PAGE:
Trial and Error: A Mustard Malabrigo Tee

My fetish for mustard is such, that as soon as a delivery of ‘Ochre’ Malabrigo Sock yarn arrived at work, my plans for a labour intensive intarsia machine knit flew out of the window. I’m one of those people that’s always cold, and I can never have enough merino basics to wear under my jumpers, so I decided to keep things simple and knit a plain short-sleeved top, in my favourite colour, that I could wear endlessly once the cold weather sets in.

I used the basic outline of the Bolt Tee pattern, but swapped garter stitch hems on the body and sleeves with machine-friendly folded hems. I also left out the awkward looking longer back hem, and picked up and knitted the neckline by hand.

The yarn knitted like a hot knife through butter. It didn’t catch or snag once and was generally soft and springy, with a lovely marl effect that I had to keep stopping to admire.

Getting the right gauge turned out to be really tricky though. The suggested gauge for the pattern was based on hand knitting with two yarns held together, which turned out to be really hard to replicate by machine (I even knitted a whole top front, before realising it was waaay too small). Eventually I had to knit the whole thing on the biggest stitch tension setting and hope for the best.

I’m also embarrassed to admit that I really struggled with the picked up and knitted neckline. Picked up edges have never been my forte, but this one took six attempts and one (very helpful) finishing techniques class to get right (well….vaguely acceptable anyway). I can live with the finished result, but it could be neater…


After blocking, seaming, and blocking again, I’m already wearing this top to death. It’s so comfortable, surprisingly warm (hello merino!) and I’m getting loads of compliments on the colour. It still came up slightly small – it’s a bit short, and although the armholes don’t feel too snug, there is some puckering under the arms. I’m already thinking about a slightly bigger version in ‘Lettuce’

I think I’ll take a short break from complicated machine knits though. I’m really craving a nice, stress-free hand-knit next, where a designer has done all the thinking and trial-and-error for me….

Not Your Mama’s Poncho

Sometimes my brain decides I need a break from making, and everything that I started in the last month or so either fell at the first hurdle, or went wrong at every conceivable point until I put it away in frustration. Given my run of bad luck, I was a teensy bit worried when work asked me to try to machine knit a simple asymmetrical poncho for the shop. Especially because they let me have four skeins of beautiful Artesano Alpaca 4-ply that I definitely didn’t want to ruin…

Grey Poncho 7

I won’t say it knitted up without incident – the yarn was almost too fluffy and splitty for my machine, and I had a few tension problems because the centre pulling balls didn’t pull easily. That said, I think it looks pretty damn good!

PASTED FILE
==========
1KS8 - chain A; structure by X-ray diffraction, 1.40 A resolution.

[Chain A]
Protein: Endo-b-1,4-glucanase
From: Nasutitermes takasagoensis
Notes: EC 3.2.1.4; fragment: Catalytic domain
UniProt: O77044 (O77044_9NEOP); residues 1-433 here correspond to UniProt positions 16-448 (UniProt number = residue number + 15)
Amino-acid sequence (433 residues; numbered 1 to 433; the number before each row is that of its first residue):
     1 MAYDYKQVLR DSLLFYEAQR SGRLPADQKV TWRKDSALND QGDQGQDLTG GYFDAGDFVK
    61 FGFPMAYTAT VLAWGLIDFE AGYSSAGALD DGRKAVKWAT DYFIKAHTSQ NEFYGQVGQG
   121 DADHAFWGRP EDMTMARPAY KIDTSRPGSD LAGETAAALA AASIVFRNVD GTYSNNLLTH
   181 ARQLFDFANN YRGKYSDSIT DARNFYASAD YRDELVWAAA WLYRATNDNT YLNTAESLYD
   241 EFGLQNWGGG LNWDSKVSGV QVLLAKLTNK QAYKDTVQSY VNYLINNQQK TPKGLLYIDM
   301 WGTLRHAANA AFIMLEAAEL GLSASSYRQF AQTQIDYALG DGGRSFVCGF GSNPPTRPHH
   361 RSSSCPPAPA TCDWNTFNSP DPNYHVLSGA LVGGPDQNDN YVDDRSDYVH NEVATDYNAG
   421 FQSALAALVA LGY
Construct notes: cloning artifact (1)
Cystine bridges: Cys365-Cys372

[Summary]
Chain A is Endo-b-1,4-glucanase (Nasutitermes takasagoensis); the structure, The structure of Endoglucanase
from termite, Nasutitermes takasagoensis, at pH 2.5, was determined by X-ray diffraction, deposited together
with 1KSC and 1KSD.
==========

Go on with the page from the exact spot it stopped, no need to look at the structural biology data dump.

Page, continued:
Grey Poncho6

I cast on 128 stitches, and knitted until the piece was about 1.3m long. I then folded it in half and partially seamed it on one side, leaving a gap for the neck. It’s knitted at quite a loose tension for 4-ply (tension dial setting 8 on my Toyota) to give extra drape, and minimise rolling at the hem.

It’s almost perfect. The poncho has a bad rap amongst the style-conscious, but in this guise, it’s really quite elegant. It feels amazing to wear – like a really soft, luxurious, easy-to-wear sweater. Everyone who’s tried it on (including me) wants one. I think I may have Christmas sorted…

Grey Poncho 5

My only gripe is that the seamed edge flicks out a bit awkwardly at the side. I think this is because the cast-off edge was much looser than the cast-on, leaving a slight ripple where they meet. Next time, I might try using a provisional cast-on so I can match the tension on both edges more closely. I also think I’ll invest in some blocking wires, so I can get the edges really straight

If you don’t mind hours and hours of stockinette stitch, you could easily hand-knit one of these (you don’t really need a pattern, but this one on Ravelry looks very similar and has an additional cowl neck option). It also makes an easy beginner machine knitting project.

I’m optimistic that I’m back in the groove now, watch this space…

Baby Knits: It’s a Wrap

I actually finished this baby cardigan weeks ago, but stashed it away in a rage because it’s not as perfect as I would have liked. I won’t tell you where I found fault with it, and if you squint you hopefully won’t notice either…

Baby Cardigan FO 2

Despite its imperfections, it’s very cute, and was a great, easy pattern that you can put your own stamp on – I went for stripes, with plain contrast sleeves and neckline. I also made the cardigan totally seamless by joining the shoulders with a three-needle bind-off (instead of casting off and sewing them), and knitting the sleeves on in the round (I had to restart my first sleeve because I forgot that garter stitch in the round is alternating rounds of knit and purl….duh!).

Baby Cardigan FO 3

I’m slightly dubious about the sizing. My gauge was bang on, and I don’t know much about babies, but if you ask me it’s way too big for 3 to 6 months. I do know that babies grow at an alarming rate though, so at least it’ll fit eventually.

Baby Cardigan FO 4

The overall look is a little bit boyish, but luckily for me, mystery baby arrived a few days ago and he’s a boy!

I hope he’ll like his elephant, and fit into his gigantic cardigan one day…